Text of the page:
Like huh? Well, one can never be 100% sure what others think of you (i.e. me). People basically don’t tell (by words) all of what they think – for umpteen reasons.
So I’ve been asking myself what do others really think of me. I cannot be 100% correct either because I can never truly know what is in the mind of the other. Which then leads to another question, why should it matter what others think of me.
How does one come to know what the other thinks? It’s easy enough if they say something. But because they won’t actually say what’s on their minds I’m left to make inferences based on conduct and non-verbals.
Perhaps I should deal with that question first. I imagine the following reasons are relevant:
- We live in a very complex social world. It is extremely difficult to swim alone against the ‘tide’. We are by nature animals that live in herds and isolation from the herd means less survival advantage. Isolation can come not simply by physical distance from the herd. Psychological distance matters very much more than physical distance. What others think of you is a marker of psychological proximity or distance.
- Psychological proximity – how truly close others are to you – provides a sense of readiness to offer support.
- That readiness of support from others brings a sense of security – largely against all life’s unpredictables and threats.
I’ve avoided reasons that have to do with any form of narcissism; reducing the ‘what others think of me’ to how it might affect ‘me’ in most basic of ways.
Actions and non-verbals speak louder than words. Really – the research proves it. In fact communication experts have known it for years that 70% or so of meaning is transmitted by non-verbal means (body language) as it is commonly called. As the years roll by experience has thought me that my assessment of non-verbals has grown more accurate. How do I know? I’ve reflected carefully on voice patterns, breathing patterns whilst people speak, eye contact, body movements etc.
I also work amongst people who are aware of non-verbals and who may even try to mask what they ‘give away’ – so in a sense I’ve been ‘trained’ to look under the ‘psychological armour’ of those who have a better chance of concealing their innermost thoughts and feelings.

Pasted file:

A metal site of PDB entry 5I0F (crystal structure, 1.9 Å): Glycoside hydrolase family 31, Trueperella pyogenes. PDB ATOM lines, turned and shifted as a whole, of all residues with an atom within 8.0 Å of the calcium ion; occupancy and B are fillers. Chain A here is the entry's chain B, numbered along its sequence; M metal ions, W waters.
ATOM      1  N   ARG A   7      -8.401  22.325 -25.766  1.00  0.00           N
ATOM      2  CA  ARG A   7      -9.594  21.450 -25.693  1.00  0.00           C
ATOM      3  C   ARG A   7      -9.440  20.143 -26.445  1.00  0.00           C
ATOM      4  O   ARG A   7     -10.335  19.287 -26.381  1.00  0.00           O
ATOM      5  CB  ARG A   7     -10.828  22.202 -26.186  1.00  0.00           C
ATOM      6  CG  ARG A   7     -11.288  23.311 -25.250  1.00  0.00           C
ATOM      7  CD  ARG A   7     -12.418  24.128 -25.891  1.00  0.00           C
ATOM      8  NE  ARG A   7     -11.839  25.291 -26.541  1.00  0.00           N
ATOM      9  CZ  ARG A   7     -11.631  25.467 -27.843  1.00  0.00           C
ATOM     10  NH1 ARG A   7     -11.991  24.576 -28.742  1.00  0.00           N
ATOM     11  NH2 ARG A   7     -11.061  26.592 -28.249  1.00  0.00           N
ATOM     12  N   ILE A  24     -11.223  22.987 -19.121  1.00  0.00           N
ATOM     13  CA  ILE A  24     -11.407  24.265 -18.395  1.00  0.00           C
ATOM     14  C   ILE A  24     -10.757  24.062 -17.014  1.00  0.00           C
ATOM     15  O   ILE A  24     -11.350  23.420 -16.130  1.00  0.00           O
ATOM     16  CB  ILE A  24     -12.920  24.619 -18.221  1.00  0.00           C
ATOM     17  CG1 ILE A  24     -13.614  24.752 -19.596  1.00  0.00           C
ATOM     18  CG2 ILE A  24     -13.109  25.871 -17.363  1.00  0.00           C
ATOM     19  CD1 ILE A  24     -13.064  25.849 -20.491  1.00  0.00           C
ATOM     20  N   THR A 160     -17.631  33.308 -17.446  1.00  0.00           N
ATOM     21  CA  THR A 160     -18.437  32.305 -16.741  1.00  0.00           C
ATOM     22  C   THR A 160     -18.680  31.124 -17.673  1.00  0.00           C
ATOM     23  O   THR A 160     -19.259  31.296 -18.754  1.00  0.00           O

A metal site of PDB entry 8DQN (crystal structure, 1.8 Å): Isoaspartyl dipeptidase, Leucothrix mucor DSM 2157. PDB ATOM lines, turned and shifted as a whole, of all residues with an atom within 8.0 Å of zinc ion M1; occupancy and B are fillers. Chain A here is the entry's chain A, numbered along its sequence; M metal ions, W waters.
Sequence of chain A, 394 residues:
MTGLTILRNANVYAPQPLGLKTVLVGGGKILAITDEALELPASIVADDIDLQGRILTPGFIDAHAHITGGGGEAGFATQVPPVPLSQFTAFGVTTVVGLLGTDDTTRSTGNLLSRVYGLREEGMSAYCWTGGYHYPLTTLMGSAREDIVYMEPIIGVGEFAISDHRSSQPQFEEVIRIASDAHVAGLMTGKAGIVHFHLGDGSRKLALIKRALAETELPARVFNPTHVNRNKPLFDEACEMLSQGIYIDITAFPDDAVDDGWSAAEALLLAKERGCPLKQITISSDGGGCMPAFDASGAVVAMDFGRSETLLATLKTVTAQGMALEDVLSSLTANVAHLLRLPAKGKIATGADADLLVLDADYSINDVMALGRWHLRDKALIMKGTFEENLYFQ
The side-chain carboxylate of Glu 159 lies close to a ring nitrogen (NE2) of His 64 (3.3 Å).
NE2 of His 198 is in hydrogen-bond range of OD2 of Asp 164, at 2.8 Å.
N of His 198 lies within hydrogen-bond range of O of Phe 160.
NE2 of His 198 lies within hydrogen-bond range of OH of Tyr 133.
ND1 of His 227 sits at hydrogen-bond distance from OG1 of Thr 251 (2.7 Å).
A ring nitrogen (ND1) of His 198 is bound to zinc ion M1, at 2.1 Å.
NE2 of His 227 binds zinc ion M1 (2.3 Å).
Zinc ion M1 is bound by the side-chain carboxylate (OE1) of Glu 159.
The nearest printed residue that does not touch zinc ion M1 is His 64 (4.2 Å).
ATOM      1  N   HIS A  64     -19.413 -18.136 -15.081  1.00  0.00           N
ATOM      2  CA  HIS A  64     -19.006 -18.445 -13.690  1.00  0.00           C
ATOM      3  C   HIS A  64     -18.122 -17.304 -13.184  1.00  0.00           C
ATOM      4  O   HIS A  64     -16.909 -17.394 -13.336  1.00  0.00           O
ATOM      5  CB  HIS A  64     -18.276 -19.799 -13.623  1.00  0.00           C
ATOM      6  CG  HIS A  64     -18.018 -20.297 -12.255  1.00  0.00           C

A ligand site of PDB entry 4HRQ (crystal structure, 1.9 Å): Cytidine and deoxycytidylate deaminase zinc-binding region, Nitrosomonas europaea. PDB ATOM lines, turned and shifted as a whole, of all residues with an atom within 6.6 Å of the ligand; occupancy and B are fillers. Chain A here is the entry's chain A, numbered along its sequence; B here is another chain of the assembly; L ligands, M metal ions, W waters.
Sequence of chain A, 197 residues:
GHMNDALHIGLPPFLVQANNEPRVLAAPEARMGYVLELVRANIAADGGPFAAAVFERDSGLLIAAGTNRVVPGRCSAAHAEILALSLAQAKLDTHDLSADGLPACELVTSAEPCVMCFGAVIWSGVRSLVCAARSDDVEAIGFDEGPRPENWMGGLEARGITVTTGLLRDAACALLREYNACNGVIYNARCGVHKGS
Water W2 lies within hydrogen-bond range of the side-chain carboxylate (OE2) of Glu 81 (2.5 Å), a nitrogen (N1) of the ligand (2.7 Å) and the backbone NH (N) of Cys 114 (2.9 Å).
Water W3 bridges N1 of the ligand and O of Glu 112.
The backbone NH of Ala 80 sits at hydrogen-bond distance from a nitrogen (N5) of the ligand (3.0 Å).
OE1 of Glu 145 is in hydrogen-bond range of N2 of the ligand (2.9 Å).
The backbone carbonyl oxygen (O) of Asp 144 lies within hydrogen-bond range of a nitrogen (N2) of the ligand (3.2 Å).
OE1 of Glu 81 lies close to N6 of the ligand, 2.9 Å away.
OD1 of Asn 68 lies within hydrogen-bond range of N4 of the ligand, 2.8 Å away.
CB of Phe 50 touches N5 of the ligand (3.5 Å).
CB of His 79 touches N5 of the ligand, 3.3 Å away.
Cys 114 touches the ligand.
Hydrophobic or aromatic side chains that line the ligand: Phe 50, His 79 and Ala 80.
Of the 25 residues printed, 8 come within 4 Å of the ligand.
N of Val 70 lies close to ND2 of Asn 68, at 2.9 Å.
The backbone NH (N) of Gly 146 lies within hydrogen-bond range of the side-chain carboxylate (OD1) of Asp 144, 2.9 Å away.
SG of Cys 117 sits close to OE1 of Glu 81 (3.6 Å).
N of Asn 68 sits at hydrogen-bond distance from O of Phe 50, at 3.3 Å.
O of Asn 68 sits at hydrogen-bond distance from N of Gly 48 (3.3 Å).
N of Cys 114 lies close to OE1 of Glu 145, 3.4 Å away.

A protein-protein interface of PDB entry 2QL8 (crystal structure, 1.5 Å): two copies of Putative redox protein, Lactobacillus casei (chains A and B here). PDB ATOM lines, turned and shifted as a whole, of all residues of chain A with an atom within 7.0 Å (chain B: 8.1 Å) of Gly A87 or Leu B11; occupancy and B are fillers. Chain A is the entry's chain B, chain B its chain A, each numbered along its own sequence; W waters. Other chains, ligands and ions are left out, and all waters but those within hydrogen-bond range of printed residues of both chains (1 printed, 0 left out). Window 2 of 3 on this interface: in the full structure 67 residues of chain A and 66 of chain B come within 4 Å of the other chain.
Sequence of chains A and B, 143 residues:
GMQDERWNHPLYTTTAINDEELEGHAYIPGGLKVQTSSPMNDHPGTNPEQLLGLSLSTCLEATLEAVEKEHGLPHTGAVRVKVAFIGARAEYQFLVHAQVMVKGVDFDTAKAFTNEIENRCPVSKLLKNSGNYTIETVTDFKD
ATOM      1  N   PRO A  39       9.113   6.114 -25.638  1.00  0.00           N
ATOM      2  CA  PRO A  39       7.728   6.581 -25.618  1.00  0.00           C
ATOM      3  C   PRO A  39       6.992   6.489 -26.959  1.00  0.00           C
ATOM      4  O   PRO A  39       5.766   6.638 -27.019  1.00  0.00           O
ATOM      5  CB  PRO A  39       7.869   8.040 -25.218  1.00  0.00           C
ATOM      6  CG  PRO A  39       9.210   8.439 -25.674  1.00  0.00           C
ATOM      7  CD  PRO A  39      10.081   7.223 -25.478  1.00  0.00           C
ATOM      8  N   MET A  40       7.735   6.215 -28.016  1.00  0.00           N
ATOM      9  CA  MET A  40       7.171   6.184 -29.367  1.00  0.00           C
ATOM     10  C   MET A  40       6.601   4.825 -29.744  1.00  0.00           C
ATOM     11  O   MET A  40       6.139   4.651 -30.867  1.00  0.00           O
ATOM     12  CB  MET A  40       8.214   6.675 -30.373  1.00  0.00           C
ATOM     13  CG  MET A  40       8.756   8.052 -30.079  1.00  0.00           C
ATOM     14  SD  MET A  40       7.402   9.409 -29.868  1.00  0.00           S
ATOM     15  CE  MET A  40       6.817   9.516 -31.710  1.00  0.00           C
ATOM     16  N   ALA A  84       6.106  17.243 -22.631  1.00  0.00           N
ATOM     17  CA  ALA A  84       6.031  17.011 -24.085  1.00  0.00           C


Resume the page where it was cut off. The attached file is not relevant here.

I pay a high degree of attention to detail. My perspective of people in general is that they don’t like paying too much attention to detail. In some circles I hang, people who pay attention to detail are simply labelled as ‘obsessive’ – even though extreme attention to detail is required! In that attention to detail, inconsistencies between what is said, how it is said, and other corroborative details, often leads to a picture that I’m not getting the full picture – or the truth. In one other circle of work my skill in detecting those inconsistencies are used to full potential and I am valued.
Ever had a dream that you went to work naked? It is a very common dream. For those who have had such a dream, recall how awkward it felt. Conversing with me is like being naked psychologically. I will pick up more than you care to allow others to see – and the worse part is that I won’t let on that I’ve seen something of you that you cared to conceal.
For those who do not know of my professional status, they are happily ignorant. It’s like standing next to a guy and you didn’t actually know he had on ‘X-ray specs’ and was actually seeing under your clothes. But what when you discover that he does have on X-ray specs? Ooooh..that’s uncomfortable. And interestingly people in general believe that their minds cannot be read. Well that’s true in the literal sense of those words, however, peoples values, motives, perceptions, honesty/dishonesty, economy with the truth etc can be read. It happens every day – read what’s in the political news some time. Well - I'm cool with close 'others' knowing that I'm delusional and that I have no special powers to see 'under their clothes' - the better the 'view' for me!
So in essence to be near to someone who has on X-ray specs 24/7 is not easy. Everyday life from my perception depends heavily (too) on people not being as honest as they make out.
We don’t expect others to ask questions about each inconsistency or flaw in the logical sequence of our thoughts. But to be next to someone who might spot such flaws is to be ‘naked’ – even if they say nothing of the ‘nakedness’ they see.
But I’m sure my perception of inconsistency and lack of logical sequence is communicated to the other by non-verbal means, that I may not be aware of. The other will not relish that. Trust me, few like or can endure staying for prolonged periods under and X-ray machine or a microscope.
The price of proximity to reality is probably isolation. However, I have no regrets. I value the former far more, than the camaraderie that comes from association with fools.